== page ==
How the Pandemic has Increased Demand for Outdoor Recreation

Marc and Beth Woodard exercising at Dirksen Park outdoor fitness center.
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Literally every business sector, including indoor public and private recreational facilities and gyms have been required to socially distance and take protective actions against the virus. The pandemic has forever changed the way we live, work and play. The obvious marketplace impacts include empty office space deserts and small business closures. Like those business sectors, city Parks and Recreation (P&R) leaders will need to change their operations and services models if they hope to survive budget cuts. Before covid19, “recreation without walls” was growing in popularity. It will soon become a P&R’s department planning standard.

“Recreation without walls” is a term I first heard while attending a NRPA (National Recreation Parks Association) conference in 2016. I knew at that time, recreation leaders were looking to cut fixed facility costs and/or not invest in new facilities. Instead many expanded recreation activities outdoors within public parks, on school lands and other greenspace paid for by taxpayers. 

Like the increase of tele-commuters working from home – consumer habits and behaviors show a strong preference towards recreational activities outdoors. City recreation providers are now making more use of publically owned lands to fill this demand. By adding more outdoor classes and activities under a picnic shelter, in a field, or temporary structure… expanding recreational opportunities for everyone is now possible and without the high costs associated with tax paid facilities.

“Habits and behaviors are predictable and hard-to-change, once they change” [MirrorAthlete]. For instance, if you had a habit of exercising daily and now you can’t, how does this change your behavior? How many of you invested in home exercise equipment and cancelled your gym membership. Or now walk the trail systems to get your aerobic exercise, or use an outdoor fitness center. Do you think city planners are second guessing the need to build more office and indoor recreation space?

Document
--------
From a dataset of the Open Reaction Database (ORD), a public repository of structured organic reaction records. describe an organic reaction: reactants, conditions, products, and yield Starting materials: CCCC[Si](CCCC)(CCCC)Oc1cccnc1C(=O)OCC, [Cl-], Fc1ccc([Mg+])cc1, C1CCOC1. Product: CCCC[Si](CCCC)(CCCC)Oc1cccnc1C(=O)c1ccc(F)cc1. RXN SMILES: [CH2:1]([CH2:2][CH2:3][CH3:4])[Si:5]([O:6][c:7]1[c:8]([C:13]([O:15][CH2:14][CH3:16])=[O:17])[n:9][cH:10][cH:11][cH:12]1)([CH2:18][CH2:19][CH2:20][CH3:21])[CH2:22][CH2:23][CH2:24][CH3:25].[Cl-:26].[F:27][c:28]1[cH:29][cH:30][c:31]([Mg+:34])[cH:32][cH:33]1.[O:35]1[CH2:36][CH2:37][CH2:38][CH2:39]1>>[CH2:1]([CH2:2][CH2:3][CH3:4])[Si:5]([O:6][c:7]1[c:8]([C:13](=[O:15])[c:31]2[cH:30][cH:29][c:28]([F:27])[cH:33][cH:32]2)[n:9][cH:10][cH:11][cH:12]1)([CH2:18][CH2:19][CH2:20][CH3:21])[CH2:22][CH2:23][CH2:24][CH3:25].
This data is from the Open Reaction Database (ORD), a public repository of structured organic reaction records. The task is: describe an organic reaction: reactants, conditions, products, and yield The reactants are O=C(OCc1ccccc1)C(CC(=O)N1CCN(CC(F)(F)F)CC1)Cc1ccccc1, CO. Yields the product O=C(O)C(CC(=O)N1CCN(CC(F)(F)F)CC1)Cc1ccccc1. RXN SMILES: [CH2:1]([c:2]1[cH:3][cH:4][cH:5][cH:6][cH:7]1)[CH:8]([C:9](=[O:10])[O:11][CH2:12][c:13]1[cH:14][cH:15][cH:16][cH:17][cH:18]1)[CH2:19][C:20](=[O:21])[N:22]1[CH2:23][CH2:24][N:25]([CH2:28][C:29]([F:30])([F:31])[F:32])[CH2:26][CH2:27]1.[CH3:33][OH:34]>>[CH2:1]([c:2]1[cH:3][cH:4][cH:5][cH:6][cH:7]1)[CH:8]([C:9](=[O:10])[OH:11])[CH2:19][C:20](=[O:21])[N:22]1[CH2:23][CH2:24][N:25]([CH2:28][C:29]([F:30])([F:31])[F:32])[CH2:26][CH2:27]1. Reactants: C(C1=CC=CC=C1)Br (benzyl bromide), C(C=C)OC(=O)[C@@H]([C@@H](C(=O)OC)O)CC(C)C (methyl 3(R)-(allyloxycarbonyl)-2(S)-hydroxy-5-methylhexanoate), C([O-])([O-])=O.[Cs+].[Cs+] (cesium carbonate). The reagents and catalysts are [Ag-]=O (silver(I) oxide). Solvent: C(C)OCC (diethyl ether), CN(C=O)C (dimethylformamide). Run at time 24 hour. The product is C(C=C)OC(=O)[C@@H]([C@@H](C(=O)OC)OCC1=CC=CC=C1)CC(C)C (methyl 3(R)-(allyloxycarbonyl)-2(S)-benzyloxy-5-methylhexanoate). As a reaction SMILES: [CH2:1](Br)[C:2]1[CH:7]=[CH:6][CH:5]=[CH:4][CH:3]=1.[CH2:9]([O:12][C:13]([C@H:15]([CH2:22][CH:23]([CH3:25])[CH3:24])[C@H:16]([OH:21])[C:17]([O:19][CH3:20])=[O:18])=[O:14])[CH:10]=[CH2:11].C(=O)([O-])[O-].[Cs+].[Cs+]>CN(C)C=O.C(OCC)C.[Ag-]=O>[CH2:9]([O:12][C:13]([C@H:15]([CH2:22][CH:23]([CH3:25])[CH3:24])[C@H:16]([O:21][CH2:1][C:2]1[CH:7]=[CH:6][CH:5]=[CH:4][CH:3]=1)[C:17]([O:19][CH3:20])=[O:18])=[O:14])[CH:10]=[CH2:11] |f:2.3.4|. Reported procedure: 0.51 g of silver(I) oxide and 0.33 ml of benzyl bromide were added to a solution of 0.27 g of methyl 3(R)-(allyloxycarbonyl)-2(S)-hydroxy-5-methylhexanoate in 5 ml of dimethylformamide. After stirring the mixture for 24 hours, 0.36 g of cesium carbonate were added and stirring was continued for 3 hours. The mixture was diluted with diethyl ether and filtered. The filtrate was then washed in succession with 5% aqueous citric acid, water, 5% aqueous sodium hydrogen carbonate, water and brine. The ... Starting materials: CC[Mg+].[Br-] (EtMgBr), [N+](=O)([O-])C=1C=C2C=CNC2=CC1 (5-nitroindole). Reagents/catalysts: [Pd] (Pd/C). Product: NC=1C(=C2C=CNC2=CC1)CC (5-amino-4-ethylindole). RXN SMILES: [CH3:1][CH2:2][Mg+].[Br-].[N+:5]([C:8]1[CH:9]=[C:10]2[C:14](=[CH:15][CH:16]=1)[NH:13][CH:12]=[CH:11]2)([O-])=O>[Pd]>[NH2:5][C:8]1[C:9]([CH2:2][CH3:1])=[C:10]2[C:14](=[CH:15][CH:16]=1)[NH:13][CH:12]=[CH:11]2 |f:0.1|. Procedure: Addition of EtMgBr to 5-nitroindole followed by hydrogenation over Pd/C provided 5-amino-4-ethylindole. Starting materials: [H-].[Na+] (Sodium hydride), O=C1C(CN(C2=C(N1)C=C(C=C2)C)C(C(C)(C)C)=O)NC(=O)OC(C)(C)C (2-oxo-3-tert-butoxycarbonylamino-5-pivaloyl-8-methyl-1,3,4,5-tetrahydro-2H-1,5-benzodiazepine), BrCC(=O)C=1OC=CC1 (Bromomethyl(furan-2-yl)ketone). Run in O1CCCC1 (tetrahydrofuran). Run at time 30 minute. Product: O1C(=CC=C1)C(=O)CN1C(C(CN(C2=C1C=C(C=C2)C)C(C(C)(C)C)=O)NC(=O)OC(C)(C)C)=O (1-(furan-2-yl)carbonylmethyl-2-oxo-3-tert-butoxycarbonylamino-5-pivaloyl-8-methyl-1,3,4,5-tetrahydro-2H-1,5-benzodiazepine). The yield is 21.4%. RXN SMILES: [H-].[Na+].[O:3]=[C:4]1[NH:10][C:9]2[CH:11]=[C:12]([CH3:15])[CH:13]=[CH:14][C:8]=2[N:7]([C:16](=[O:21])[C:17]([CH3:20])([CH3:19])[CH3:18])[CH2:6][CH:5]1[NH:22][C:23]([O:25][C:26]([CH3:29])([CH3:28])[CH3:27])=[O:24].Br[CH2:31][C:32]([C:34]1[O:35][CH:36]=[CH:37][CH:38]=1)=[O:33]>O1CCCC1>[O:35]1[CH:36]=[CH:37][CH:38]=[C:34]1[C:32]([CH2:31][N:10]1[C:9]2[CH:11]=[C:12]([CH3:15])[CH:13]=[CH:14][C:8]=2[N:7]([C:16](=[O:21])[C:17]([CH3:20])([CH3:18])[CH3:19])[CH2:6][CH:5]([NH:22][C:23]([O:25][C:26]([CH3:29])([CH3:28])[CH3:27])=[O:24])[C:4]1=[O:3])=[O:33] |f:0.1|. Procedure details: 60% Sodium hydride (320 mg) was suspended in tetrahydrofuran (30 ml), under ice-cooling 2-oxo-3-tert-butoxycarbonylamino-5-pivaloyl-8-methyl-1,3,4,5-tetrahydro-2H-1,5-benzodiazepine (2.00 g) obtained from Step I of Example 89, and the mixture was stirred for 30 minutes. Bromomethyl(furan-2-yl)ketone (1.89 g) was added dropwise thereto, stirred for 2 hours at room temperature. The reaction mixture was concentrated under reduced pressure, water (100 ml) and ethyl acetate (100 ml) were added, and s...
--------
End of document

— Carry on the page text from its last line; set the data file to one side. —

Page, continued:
There are 4 main reasons recreation without walls will continue growing in popularity and demand:

  1. Tax paid, like private use facilities equipment and operational cost increases
  2. Fear of future virus strains and culture shock motivates long-term lifestyle change
  3. Public use outdoor recreation opportunities create economic, social and political multipliers that produce jobs, serve more underserved people and reduce taxpayer burden, etc.
  4. “When markets shift dramatically, it takes another dramatic shift to reverse course.” [MirrorAthlete] 

Because of COVID-19, a new way of thinking about public-private partnerships and expanding city recreation opportunities outdoors can be envisioned and implemented. This concept has been benefiting and creating equitable recreation opportunities for the underserved communities throughout the nation for years… It will only increase in demand and popularity as more people learn about it.

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